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A Review of Best Practices For Cell Culture Media Design And Processes
Last week, we finished our Ask the Expert discussion on best practices for cell culture media design and processes. Several questions were asked about media design for specific cell lines including hybridoma, CHO, HEK293, vero and mesenchymal. Other topics included reducing/removing serum in media formulations, media considerations for perfusion mode, transitioning adherent CHO cells to suspension, transient transfection, contamination issues, bulk prepared liquid vs. powdered for in-house preparation, CD media components and tips for streamlining process development and scale up.
The classical cell culture medium consists of amino acids, vitamins and a source of energy, such as glucose, in a buffered salt solution. These formulations require further supplementation with a protein source such as serum. The classical media formulations were designed using cancer-derived cell lines and can be very sub-optimal for the growth of specialized cells, such as stem cell, recombinant cells and differentiated cells. In the absence of serum and serum proteins it becomes essential that you control for the osmolality, ammonia and the production of free radicals. As important as using the right medium is the proper handling of the both the media and the cells and together can be the difference between a successful or failed experiment.
This Ask the Expert Session was hosted by Paul J. Price, Ph.D., Media Design Consultant. Dr. Price has been a research scientist for over 50 years. Positions he has held include Branch Chief in the Center for Infectious Diseases at the CDC, and founder and Executive Vice-President of Hycor Biomedical. As a Research Fellow at Life Technologies, he helped design much of the specialized media used around the world for the culture (growth) of neurons, stem cells and other mammalian cells, including those used in Bio-Production. He is currently a consultant to several human health companies wanting to develop products in both the areas of Regenerative Medicine and Bio-Production. In June of this year he was awarded a Distinguished Lifetime Achievement Award by the Society for In Vitro Biology for his role in moving research forward in the production of products from cells (Biotechnology) and the use of cells as products (Regenerative Medicine).
Session question topics included:
- Media for specific cell lines – CHO, hybridoma, HEK293, vero, and mesenchymal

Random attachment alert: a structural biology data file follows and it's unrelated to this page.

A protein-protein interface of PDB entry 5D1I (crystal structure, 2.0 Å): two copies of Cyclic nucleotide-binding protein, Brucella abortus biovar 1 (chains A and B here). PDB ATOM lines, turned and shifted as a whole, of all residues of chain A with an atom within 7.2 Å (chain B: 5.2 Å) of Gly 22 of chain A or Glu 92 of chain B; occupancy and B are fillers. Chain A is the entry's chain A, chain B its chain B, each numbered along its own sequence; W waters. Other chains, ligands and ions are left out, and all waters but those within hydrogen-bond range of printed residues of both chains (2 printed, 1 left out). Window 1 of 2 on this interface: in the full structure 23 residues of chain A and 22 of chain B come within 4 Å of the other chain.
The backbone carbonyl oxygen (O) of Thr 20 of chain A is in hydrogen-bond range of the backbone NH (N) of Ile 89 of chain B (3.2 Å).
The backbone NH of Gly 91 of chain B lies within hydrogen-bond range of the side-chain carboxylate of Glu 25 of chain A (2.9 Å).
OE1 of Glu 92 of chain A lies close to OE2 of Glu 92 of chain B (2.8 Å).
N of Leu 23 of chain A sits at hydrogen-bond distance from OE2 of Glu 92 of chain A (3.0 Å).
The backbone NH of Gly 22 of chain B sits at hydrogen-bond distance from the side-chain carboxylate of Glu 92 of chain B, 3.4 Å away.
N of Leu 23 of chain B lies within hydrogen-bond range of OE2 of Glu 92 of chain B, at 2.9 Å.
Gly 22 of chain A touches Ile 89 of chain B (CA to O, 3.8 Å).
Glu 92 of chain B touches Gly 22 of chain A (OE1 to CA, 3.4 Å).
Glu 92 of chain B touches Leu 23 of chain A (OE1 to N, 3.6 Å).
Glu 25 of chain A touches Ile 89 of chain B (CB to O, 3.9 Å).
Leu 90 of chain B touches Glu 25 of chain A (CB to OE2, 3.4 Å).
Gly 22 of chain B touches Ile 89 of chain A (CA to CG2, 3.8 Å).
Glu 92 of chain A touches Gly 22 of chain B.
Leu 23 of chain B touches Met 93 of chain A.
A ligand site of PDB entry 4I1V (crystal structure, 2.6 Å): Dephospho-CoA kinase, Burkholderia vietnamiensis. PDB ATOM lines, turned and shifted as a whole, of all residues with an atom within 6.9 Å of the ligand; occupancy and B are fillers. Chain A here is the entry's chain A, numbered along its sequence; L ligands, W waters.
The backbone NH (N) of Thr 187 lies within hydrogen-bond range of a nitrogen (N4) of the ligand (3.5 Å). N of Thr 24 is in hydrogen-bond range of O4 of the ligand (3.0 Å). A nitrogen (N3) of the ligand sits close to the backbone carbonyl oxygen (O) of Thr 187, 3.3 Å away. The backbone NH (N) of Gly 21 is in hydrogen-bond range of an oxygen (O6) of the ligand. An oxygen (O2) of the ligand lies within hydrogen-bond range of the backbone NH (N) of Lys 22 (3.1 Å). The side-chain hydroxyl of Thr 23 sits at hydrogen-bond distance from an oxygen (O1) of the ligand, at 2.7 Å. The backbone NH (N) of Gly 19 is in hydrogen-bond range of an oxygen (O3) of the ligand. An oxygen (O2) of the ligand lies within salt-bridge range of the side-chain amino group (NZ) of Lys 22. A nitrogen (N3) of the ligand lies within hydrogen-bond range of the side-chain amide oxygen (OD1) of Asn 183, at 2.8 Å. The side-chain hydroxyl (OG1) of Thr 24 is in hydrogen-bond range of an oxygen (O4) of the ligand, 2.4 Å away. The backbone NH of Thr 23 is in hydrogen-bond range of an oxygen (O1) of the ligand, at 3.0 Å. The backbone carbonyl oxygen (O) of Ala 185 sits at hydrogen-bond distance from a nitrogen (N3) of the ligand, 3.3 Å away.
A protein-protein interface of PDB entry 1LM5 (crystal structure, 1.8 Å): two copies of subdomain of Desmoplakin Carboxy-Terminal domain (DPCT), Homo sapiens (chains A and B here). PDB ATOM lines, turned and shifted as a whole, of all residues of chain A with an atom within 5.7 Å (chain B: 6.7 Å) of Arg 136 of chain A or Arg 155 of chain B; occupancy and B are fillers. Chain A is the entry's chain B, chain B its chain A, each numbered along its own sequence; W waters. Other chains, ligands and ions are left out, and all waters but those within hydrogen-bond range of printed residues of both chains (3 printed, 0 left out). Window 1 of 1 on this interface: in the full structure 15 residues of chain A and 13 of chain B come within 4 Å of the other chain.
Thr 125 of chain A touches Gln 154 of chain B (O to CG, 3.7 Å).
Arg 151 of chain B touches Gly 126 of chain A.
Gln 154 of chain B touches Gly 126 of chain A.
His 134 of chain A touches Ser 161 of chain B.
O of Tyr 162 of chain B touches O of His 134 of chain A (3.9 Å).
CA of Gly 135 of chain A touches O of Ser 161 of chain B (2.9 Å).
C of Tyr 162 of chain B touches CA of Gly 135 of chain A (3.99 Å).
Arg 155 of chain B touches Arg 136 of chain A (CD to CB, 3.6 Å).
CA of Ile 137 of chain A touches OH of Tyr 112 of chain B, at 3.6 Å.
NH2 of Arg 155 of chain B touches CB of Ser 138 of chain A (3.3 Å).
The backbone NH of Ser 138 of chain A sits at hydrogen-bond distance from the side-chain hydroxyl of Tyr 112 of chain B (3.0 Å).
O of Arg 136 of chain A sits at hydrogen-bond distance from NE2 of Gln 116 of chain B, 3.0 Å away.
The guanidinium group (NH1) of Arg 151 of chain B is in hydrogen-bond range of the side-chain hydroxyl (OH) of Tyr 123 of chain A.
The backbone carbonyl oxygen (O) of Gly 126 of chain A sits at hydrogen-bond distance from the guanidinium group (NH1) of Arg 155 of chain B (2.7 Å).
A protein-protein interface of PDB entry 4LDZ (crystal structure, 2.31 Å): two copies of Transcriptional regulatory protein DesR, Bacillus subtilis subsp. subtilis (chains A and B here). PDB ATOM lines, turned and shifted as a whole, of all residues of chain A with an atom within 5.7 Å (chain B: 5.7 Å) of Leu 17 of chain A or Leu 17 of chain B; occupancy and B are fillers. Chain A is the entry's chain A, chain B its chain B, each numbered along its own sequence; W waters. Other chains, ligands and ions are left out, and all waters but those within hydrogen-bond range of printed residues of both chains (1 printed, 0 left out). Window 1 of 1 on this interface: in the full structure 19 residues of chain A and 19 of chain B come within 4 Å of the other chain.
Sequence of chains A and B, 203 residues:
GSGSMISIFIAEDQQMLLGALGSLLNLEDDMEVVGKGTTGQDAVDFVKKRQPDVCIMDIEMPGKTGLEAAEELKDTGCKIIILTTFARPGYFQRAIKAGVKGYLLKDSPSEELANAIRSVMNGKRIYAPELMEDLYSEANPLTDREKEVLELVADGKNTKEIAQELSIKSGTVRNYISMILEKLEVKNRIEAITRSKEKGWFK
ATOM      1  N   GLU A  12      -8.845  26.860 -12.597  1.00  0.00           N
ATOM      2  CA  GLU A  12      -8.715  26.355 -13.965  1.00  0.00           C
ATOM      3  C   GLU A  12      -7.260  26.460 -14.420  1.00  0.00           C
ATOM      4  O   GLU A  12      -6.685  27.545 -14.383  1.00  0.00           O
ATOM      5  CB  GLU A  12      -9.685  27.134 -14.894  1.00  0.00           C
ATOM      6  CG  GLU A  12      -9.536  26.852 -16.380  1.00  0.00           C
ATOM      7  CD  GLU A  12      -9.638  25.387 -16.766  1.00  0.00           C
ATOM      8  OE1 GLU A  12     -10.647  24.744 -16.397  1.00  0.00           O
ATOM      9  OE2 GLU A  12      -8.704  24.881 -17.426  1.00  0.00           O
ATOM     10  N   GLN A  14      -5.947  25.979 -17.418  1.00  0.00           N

- Reducing/removing serum from culture
- Media formulations for perfusion mode
- Transitioning adherent CHO to suspension culture
- Tips for streamlining process development and scale up
- Transient transfection media
- Contamination challenges
- Bulk prepared liquid vs. powdered for in-house preparation
- CD media components
I have selected a few of the submitted questions and answers to include below. For a full list of questions and answers, please see Ask the Expert discussion on best practices for cell culture media design and processes.
We are having trouble with our VCC going down to half as we are moving adherent CHO cells to suspension. Any ideas on how media could help with the transition. We are using an off the shelf CHO media right now.
Going from adherent culture to suspension can be tricky, especially when going from a protein containing to a chemically defined (CD) formulation. The following procedure should work for you. Grow your cells in the medium that they have been adapted to and collect the supernatant(call it CM for conditioned medium) 2 to 3 days after plating. The cells should be in log phase growth at this time. Plate the cells as you normally do but now the medium should be a 50:50 mixture of CD (assuming this is the medium you want to adapt the cells to. If not add whatever medium you want to use for suspension culture and for this protocol we will still call it CD) and CM. When the cells are growing well (in phase growth which should be 3-4 days), collect the CM and mix it 50:50 with the fresh CD. Continue this until the suspension cells are growing well. If in the beginning they slow down, go back to saved CM from the previous plating. The CM contains lots of growth and viability enhancing factors that the cells produce for their own survival. Once the cells are growing well as suspension culures, you can use only your selected CD medium.